In the midst of the vacation season, many employers in Germany are prompted to address old and new questions surrounding the issue of vacation. This Insight series “On your mark! Get set! Vacation!” is designed to help employers keep track of recurring issues and answer important questions about German vacation law. In Part 3, we look at:
Must-Knows upon Termination of Employment
Question 1: Must a terminated employee be granted the full annual leave entitlement?
Again, it depends on the individual case. The decisive factor is the point in time at which the employee leaves the employment relationship. If an employee leaves the employment relationship in the first half of the calendar year (ie., by June 30), vacation will only be granted on a pro rata basis—one-twelfth of the annual vacation for each full month of the existence of the employment relationship (§ 5 para. 1 lit. c BUrlG). In this case, the annual leave entitlement accrued on January 1 is reduced retroactively.
If, on the other hand, the employment relationship continues at least until July 1 of the respective calendar year, the employee must be granted the full annual leave entitlement.
Question 2: Does a leave of absence after notice of termination affect existing vacation entitlements?
Yes, a declaration of release from work can cause vacation entitlements to lapse. However, this applies only if the release is irrevocable. In this case, the employee can use the free time to which they are entitled on the basis of the vacation entitlement without restriction and in a self-determined manner. If the employee is only conditionally released from the obligation to perform work, the vacation entitlement is not fulfilled. This is because in this case the employee must expect to be called back to work at any time during the leave of absence, and is thus restricted in the self-determined use of this time.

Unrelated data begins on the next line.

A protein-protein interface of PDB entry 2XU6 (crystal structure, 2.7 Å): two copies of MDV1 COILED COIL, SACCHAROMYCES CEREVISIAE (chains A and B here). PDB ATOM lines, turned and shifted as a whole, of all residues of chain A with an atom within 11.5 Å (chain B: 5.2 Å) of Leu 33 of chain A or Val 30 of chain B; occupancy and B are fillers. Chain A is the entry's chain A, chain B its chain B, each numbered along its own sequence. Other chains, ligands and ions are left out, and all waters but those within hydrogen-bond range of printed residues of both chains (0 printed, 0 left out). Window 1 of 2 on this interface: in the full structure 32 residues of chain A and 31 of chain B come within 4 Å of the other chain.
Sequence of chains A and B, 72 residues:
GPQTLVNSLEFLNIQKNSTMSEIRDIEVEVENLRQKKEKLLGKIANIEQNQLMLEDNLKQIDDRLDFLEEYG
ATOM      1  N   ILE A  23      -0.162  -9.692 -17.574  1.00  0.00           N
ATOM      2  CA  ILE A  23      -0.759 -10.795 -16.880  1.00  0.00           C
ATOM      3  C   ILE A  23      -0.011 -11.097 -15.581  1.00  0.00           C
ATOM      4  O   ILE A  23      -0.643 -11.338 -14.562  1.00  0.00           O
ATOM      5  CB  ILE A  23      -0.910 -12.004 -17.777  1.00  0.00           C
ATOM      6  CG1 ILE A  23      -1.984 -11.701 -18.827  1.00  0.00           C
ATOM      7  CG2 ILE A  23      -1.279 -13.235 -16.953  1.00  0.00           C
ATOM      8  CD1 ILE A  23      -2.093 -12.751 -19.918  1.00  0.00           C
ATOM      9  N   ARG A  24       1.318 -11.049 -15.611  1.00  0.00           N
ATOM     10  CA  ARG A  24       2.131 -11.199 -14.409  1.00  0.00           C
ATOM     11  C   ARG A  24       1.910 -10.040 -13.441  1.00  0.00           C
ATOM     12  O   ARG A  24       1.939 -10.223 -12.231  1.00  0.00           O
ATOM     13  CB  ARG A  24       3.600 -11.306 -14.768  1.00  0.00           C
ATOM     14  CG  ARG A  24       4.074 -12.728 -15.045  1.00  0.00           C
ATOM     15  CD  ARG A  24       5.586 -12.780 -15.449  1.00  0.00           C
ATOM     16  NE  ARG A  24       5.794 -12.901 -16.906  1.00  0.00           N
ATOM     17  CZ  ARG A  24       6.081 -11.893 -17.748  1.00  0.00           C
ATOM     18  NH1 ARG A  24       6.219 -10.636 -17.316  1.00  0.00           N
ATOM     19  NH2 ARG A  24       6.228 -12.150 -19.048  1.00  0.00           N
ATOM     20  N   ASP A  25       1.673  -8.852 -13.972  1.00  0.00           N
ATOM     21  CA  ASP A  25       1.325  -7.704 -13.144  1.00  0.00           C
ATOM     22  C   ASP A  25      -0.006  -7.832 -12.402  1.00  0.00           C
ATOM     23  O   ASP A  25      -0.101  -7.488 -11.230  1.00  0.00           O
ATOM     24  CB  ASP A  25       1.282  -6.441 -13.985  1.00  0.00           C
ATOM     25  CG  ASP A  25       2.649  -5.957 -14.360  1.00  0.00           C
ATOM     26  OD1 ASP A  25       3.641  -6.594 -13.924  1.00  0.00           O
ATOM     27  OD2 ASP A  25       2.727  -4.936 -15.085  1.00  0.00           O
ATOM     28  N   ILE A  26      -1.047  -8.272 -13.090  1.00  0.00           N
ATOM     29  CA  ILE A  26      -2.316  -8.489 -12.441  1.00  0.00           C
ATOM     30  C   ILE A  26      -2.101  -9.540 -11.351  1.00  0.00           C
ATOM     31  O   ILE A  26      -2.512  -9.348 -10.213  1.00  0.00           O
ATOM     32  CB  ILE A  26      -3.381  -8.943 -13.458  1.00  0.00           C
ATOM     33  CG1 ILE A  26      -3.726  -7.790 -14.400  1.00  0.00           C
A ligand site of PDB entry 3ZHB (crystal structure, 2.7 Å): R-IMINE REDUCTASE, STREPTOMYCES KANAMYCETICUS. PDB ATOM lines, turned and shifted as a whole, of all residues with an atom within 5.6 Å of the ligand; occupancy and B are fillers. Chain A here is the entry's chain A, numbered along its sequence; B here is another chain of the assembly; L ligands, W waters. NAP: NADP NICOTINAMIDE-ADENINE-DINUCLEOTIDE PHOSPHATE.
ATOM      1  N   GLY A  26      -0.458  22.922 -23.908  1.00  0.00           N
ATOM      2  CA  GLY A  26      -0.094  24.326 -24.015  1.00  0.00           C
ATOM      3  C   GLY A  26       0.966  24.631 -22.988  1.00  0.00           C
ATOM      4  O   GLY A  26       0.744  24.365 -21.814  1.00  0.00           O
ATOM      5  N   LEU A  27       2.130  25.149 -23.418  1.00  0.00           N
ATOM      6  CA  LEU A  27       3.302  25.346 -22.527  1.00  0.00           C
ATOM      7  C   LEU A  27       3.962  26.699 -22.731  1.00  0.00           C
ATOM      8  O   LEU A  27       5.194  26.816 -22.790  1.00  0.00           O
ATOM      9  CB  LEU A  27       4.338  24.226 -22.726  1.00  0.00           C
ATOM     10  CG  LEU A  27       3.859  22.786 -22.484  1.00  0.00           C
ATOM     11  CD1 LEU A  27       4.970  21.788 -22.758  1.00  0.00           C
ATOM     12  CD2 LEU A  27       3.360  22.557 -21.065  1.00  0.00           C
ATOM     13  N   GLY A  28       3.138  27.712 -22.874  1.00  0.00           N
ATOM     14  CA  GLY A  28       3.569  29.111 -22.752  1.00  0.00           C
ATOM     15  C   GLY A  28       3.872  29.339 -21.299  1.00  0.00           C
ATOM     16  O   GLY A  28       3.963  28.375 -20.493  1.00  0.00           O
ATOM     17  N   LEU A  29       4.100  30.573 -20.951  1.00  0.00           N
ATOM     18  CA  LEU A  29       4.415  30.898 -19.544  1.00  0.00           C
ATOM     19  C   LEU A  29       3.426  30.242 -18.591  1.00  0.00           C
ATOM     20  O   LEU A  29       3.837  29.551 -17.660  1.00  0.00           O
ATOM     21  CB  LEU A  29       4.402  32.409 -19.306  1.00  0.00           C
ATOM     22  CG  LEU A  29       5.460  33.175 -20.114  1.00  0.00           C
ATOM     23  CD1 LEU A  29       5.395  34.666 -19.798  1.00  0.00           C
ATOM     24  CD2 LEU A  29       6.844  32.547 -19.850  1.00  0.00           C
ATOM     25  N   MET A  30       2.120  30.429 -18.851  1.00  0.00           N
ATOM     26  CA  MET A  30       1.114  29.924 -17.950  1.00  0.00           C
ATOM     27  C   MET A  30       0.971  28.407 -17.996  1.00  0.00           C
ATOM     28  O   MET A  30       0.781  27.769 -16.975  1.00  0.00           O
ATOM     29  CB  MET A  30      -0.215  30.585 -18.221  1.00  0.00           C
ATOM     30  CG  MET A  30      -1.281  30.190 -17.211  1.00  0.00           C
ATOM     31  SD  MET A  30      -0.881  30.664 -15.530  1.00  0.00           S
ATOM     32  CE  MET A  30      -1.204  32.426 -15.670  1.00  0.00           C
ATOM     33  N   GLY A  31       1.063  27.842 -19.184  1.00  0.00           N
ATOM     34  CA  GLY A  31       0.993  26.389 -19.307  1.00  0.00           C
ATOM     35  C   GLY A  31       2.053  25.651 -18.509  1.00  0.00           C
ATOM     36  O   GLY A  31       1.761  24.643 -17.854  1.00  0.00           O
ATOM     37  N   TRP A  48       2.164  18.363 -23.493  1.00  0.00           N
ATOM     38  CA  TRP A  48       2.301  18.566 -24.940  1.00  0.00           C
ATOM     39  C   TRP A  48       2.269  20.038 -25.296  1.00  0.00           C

Question 3: What information must be included in a leave certificate?
The leave certificate must include the name of the employee, the duration of the employment relationship in the current calendar year, and the periods of leave granted or compensated. In this context, the statutory minimum vacation is not (only) to be taken into account, but also the vacation entitlement actually received. The new employer can therefore also benefit from a higher vacation entitlement with the previous employer. In the construction industry, there are also special regulations via the system of vacation and supplementary pension funds that prevent too much or too little vacation from being granted in the event of a change of employer.